KCG Holdings has announced its quarterly figures for Q2 2016 with the company reporting consolidated earnings totaling $33.6 million, which is $0.38 per diluted share. Income before taxes totaled $54.6 million, which included a gain of $33.4 million from the sale of the BATS Global Markets stake which the company held.
Total revenues amounted to $319.9 million, which is lower by 7.3 per cent when compared to the first quarter of 2016, but higher by about 22 per cent when compared to a year ago. Pretax income totaled $54.5 million, which is a complete reversal from a year ago when the company reported a $57 million loss.
KCG increased its market share in U.S. equity trading diving by over 2 per cent in the quarter and its fixed income trading unit, KCG BondPoint, setting a new quarterly record for trading volumes.
The BATS Global Markets share of KCG was sold to mark a pre-tax gain of $33.4 million.
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Commenting on the results, the CEO of KCG, Daniel Coleman, said: “Despite relatively poor market conditions for most of the second quarter, KCG produced reasonable financial results. KCG market making in U.S. equities had another strong quarter with a revenue capture of 1.07 basis points. In addition, our franchise ETF desk and KCG BondPoint both showed continued growth in revenues and market share.”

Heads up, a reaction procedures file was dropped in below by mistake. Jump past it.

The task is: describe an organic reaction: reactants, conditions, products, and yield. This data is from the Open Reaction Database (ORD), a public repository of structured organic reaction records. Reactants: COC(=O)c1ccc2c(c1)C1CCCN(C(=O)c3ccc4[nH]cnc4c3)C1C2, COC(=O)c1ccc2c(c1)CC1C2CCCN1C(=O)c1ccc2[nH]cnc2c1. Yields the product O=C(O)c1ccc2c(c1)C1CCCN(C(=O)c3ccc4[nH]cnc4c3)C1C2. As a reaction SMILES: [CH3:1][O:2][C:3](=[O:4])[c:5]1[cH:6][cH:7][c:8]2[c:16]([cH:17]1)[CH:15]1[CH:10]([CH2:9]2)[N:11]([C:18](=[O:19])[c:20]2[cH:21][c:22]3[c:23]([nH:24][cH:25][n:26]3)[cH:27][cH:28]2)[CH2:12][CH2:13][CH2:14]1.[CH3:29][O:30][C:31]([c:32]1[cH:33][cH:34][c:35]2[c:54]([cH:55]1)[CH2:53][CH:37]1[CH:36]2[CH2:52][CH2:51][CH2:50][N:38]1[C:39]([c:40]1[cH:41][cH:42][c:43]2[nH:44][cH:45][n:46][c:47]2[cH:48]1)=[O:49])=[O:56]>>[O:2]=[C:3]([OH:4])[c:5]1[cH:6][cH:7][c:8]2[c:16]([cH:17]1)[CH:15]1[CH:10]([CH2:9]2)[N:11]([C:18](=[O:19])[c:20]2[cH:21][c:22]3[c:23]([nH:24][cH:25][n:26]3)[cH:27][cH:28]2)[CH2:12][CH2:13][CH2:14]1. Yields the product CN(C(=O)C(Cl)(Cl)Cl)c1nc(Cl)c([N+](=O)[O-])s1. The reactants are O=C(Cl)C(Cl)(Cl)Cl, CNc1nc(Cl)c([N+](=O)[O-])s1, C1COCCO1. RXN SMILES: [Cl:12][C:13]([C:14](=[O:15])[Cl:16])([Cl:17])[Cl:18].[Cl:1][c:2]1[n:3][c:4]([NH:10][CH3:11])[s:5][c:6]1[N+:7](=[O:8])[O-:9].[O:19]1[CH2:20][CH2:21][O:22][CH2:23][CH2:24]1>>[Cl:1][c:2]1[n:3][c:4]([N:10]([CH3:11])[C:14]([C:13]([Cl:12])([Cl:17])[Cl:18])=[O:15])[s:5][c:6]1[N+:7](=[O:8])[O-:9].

“The results were further lifted by a sizeable gain from the sale of a portion of the company’s investment in Bats, a part of the proceeds from which went toward funding more than $60 million in stock and warrant repurchases during the quarter,” the CEO of the company elaborated.
KCG Holdings Market Making
Looking at the market making segment of KCG, the business generated total revenues of $211.8 million with and pre-tax income of $40.5 million. The revenues were lower by 18 per cent when compared to last quarter while income dropped 46 per cent.
Mr. Coleman commented, “Although the market for U.S. equities was relatively quiet until the tail end of the quarter, KCG Market Making produced strong results. The performance of quantitative trading models and market share gains of retail order flow drove the performance. Notwithstanding, lower realized volatility constrained results as did the broad declines in market volumes for certain asset classes and products year over year.”